Each Labyrinth also contains a unique visual theme, which range from a haunted school, Alice in Wonderland and more. These themes allow for a unique visual style for each labyrinth, which look fantastic. The haunted school actually produced some extremely creepy moments, with the use of great atmosphere, sound design, and genuinely disturbing FOE character designs. On the other side of the coin all the Persona characters have been re-designed with a new cartoon-like visual style and they look fantastic. Their new style is reminiscent of a children’s cartoon and they look wonderful, especially in the anime-like cut scenes that are spread throughout the adventure.
Persona Q also contains some of the excellent well known tracks from previous Persona titles, such as the Velvet Room theme. Even the new additions sound excellent, continuing the wonderful history of memorable Persona tracks.
Exploring labyrinths isn’t the only way to gain experience, as players can also take up Requests that are issued by characters throughout the game. These Requests range from tactical missions such as defeating an enemy while it’s cursed, or defeating bonus bosses. While my personal favourite Requests were more dialogue based, which utilised the Stroll option to provide small scenarios that offered some genuinely funny moments between characters. These moments ranged from trying to save Yoskue from eating some horrible food, or helping Kanji lie his way through a test of his intelligence. Moments like these emphasise the beautiful characters Persona has created and offer a diverse change from the standard dungeon crawling elements.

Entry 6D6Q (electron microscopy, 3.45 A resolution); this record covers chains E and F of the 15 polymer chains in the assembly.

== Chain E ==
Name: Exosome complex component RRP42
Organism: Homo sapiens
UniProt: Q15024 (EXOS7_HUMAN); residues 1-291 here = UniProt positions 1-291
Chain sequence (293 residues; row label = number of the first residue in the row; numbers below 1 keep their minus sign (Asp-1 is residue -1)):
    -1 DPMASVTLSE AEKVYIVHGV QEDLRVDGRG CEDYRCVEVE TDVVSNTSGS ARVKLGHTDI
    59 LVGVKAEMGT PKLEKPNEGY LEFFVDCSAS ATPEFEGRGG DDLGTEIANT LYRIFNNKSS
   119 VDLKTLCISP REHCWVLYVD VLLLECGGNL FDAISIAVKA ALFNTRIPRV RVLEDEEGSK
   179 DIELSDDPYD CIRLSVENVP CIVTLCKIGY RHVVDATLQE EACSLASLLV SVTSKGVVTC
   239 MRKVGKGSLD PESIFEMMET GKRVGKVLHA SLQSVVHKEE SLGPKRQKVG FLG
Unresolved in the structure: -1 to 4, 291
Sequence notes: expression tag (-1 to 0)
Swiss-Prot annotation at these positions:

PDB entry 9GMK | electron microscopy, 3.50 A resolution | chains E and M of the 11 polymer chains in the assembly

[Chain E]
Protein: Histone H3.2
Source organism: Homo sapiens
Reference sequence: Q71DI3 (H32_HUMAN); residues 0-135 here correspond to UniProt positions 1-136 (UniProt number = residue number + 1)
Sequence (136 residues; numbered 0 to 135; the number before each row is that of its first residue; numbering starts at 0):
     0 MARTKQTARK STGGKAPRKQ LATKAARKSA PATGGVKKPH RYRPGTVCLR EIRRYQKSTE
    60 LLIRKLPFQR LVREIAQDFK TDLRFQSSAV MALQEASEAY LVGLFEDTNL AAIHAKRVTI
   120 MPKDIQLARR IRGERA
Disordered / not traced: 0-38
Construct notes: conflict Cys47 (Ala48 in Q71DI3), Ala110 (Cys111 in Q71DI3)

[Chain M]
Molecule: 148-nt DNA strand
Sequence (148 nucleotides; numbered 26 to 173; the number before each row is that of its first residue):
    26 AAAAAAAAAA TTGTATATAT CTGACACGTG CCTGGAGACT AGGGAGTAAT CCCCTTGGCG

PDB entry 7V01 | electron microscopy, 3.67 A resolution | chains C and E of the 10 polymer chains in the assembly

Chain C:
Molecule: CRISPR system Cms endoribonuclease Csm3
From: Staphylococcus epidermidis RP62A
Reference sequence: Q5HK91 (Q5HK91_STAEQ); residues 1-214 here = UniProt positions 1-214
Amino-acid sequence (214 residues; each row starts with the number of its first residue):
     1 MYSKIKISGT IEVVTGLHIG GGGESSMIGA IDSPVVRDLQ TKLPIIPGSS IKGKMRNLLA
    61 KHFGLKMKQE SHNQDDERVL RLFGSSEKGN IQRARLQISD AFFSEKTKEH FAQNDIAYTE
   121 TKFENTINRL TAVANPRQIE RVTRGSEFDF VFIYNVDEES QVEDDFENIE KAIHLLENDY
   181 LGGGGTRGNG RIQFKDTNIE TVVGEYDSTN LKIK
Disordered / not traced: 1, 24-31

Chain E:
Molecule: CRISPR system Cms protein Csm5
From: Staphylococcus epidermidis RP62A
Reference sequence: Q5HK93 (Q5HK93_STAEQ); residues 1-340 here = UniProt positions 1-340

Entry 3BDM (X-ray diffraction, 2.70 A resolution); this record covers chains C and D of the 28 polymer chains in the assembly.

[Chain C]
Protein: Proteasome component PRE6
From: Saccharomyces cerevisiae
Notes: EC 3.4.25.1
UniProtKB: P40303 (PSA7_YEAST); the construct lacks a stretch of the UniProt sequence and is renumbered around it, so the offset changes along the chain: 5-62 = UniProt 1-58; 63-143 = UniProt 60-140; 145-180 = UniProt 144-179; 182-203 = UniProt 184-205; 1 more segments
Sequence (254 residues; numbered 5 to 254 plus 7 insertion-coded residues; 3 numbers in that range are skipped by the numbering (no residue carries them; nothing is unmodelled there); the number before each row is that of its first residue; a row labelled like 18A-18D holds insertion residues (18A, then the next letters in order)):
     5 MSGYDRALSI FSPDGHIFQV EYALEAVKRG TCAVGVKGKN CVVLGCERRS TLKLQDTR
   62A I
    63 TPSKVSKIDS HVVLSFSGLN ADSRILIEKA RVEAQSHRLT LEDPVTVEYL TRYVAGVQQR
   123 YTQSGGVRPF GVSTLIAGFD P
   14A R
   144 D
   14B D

Persona Q: Shadow of the Labyrinth is an excellent piece of Persona love, not only does it bring together two excellent casts of characters, but it does it in a unique and charming way that offers dozens of hours of excellence. Persona Q’s narrative is definitely the weakest aspect, with such a vague story provided for almost 30 hours I found myself struggling to care about the task at hand. However the experience is made brighter with charming character interactions and a unique visual style.
Shadow of the Labyrinth has reignited my love of the Persona series, making me want to relive the adventures of both casts of character once mores. But Persona Q is able to provide a strong instalment on its own, one that provides more charm than Koromaru himself.
A charming love letter to Persona fans.
Mapping labyrinths is addicting.
In-depth Persona fusion abilities.
P3/P4 character interaction.
Narrative is slow and vague for countless hours.
Some puzzles contain a lot of drawn out backtracking.